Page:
Having turned their sights towards the Balkans, ISIS is reopening the wounds of the region with localised propaganda directed at its Muslim population.
In recent months, the militant group ISIS, which has brutalised large swathes of Iraq and Syria for a few years in the name of establishing a “caliphate,” has been increasing its propaganda aimed at the Western Balkans.
The countries of the Western Balkans – Albania, Bosnia and Herzegovina, Macedonia, Kosovo, Montenegro and Serbia – are home to significant Muslim populations. By targeting its propaganda towards them, ISIS is trying to exploit the wounds of the Yugoslav Wars of the 1990s, which saw people divided along ethnic and religious lines.
On June 8, Al Hayat Media, a media outfit for ISIS (also known as ISIL, Daesh and Islamic State) published the tenth issue of their online magazine Rumiyah. It was circulated in nine languages, including Bosnian, with each version providing customised content to their sympathisers in different regions of the world.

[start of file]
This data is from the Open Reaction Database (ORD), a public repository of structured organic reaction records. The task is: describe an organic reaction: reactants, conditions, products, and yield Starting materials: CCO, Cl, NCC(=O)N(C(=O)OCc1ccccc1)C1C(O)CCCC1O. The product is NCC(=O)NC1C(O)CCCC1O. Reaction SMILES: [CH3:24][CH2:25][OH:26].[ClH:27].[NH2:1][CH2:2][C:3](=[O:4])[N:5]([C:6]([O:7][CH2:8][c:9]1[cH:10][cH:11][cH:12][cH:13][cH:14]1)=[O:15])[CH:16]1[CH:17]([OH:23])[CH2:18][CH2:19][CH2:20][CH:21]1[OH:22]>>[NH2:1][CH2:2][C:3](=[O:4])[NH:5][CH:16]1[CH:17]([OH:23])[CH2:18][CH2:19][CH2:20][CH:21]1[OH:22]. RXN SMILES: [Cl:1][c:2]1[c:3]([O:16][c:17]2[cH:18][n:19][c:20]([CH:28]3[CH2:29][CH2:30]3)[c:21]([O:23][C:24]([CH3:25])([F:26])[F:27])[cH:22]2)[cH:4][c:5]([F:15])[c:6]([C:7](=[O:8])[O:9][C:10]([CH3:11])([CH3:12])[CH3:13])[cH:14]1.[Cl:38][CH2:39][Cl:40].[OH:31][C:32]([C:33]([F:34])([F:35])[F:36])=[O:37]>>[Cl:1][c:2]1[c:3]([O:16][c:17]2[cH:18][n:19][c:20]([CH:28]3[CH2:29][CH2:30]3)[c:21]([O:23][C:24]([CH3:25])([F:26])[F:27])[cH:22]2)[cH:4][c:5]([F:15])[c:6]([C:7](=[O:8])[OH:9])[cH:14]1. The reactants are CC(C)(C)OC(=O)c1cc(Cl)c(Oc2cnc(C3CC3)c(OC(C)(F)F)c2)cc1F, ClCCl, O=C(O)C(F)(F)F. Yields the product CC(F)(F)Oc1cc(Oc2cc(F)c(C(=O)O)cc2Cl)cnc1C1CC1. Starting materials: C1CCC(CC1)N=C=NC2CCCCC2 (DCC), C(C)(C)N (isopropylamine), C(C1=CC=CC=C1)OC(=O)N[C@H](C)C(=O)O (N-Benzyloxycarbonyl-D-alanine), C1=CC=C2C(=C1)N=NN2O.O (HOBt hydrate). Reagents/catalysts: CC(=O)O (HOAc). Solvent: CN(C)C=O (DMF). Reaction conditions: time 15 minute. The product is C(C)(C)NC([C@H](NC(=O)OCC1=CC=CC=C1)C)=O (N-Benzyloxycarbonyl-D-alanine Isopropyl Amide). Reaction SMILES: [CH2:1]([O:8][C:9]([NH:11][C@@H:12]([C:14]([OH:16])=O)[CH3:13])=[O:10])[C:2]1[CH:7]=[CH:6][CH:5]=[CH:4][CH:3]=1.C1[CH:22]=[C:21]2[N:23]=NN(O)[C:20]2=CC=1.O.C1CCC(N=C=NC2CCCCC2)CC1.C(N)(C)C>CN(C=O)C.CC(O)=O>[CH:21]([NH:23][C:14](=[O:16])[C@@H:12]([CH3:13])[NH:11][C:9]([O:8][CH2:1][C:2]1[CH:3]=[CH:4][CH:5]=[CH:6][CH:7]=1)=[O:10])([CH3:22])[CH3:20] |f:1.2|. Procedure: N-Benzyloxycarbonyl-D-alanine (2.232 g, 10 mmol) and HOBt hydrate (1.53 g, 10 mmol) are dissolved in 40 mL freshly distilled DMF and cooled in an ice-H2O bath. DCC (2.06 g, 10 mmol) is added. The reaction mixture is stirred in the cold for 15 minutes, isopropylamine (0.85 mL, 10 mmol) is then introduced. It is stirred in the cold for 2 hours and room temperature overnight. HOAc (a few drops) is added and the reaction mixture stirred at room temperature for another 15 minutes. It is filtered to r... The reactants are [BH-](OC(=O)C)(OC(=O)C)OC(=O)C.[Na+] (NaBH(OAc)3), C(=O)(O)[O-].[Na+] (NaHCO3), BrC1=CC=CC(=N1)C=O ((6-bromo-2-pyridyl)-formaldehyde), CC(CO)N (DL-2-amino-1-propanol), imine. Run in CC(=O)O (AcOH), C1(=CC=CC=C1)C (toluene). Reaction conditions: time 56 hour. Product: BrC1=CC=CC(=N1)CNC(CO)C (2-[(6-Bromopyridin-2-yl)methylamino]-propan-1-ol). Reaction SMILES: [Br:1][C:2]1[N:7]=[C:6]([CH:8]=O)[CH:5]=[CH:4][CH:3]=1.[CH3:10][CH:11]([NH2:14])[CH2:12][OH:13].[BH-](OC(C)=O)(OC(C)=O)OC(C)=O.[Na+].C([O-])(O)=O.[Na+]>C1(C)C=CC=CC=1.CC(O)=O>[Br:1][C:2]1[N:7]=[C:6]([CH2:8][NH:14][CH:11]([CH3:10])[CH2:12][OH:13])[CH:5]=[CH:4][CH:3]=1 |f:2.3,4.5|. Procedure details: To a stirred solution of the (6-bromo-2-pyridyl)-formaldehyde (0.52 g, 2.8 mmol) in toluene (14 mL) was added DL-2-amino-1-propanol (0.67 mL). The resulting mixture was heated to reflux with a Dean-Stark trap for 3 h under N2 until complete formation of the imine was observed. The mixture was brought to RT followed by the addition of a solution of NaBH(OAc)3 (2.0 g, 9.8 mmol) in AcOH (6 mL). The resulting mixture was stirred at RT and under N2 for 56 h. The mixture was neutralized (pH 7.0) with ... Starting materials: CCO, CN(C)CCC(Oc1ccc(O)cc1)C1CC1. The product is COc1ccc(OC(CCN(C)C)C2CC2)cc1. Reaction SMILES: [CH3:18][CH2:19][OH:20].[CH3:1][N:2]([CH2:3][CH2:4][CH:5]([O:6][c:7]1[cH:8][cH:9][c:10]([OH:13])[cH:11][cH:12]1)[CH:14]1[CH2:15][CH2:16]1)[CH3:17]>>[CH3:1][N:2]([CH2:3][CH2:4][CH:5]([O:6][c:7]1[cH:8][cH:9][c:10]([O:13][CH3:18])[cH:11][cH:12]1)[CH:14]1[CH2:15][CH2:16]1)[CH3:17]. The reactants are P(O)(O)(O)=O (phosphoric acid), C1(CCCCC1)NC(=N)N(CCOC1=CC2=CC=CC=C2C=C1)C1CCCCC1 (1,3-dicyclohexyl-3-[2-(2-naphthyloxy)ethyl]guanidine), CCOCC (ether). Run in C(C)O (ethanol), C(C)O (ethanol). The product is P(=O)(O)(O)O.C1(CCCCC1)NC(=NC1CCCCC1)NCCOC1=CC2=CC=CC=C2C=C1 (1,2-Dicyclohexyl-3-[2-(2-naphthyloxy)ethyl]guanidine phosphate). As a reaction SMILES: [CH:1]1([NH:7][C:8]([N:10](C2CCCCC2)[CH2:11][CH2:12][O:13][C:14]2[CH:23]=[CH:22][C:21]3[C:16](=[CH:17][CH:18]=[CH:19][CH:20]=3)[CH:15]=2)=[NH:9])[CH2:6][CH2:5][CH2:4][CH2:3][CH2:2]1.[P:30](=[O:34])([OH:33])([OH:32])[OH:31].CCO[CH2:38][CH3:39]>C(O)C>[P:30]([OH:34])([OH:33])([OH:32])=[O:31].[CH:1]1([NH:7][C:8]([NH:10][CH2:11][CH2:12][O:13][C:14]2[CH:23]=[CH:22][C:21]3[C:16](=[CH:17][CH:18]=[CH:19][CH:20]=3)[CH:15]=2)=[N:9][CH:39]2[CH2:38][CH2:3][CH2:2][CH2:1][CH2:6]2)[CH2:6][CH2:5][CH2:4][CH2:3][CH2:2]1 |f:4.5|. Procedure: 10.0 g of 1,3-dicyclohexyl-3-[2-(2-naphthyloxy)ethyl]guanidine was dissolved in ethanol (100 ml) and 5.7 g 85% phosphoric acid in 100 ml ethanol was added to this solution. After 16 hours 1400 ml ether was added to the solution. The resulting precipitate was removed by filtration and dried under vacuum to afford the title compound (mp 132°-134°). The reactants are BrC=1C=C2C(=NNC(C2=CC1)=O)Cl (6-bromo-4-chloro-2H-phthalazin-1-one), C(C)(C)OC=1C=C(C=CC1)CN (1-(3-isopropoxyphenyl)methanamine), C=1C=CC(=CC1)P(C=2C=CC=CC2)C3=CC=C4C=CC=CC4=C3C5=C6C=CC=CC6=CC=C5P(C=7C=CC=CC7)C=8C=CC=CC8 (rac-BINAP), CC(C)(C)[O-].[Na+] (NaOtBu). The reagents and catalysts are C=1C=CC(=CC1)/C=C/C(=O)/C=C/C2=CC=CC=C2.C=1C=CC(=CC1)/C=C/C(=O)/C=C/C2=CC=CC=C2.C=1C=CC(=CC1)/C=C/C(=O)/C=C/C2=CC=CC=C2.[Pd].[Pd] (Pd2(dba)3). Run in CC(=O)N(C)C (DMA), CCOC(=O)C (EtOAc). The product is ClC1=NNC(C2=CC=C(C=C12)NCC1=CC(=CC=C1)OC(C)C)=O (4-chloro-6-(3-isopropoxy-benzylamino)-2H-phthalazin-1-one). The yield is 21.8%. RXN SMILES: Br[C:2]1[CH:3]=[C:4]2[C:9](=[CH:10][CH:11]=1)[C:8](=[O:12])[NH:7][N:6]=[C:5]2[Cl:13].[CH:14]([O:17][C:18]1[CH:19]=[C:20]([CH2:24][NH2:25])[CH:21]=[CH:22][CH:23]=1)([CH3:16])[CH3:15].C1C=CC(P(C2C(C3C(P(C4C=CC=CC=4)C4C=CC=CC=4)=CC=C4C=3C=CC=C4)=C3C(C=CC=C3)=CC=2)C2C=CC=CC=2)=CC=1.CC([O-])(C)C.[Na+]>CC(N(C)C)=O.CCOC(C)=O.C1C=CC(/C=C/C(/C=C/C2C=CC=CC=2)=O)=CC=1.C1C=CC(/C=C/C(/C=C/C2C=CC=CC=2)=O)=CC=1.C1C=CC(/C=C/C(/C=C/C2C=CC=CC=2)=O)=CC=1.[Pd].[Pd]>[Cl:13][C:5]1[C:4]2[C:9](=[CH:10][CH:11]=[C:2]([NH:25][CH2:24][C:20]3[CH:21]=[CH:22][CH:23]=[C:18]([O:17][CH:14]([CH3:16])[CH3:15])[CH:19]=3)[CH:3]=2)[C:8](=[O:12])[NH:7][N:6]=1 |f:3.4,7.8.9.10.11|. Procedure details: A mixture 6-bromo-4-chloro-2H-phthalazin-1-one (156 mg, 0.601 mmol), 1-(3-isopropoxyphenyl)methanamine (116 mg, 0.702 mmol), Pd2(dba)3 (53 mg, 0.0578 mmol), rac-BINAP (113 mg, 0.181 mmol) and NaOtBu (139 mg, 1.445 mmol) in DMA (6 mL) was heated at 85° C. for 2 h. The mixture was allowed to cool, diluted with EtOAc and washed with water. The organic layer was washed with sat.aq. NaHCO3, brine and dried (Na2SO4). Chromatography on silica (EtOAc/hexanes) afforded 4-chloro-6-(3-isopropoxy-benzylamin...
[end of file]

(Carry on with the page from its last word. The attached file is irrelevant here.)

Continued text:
Rumiyah has always published in Bosnian, but this issue marked the first time it had a message specifically for citizens of the Western Balkans. In it, ISIS claims they have “not forgotten” the region where they would bring “blood for the enemies and honey for the friends.” The rhetoric is full of menace for the “infidel” Serbs and Croats, and reminiscences of war crimes against Muslims from the past wars. The message includes especially dire threats for the “murtadd”– a term meaning someone who has renounced their own religion or heretic — referring to the majority of local Muslims of Bosnia, Serbia, Albania, Kosovo and Macedonia who do not support any kind of Islamic radicalism.
While large numbers of Muslims also live in the other Balkan countries, ISIS announcements have not mentioned them, nor their capitals as future targets for their “soldiers, cutting the heads and shedding the blood of infidels, until they submit and pay tribute.” A Bulgarian Twitter user commented that they prefer it that way.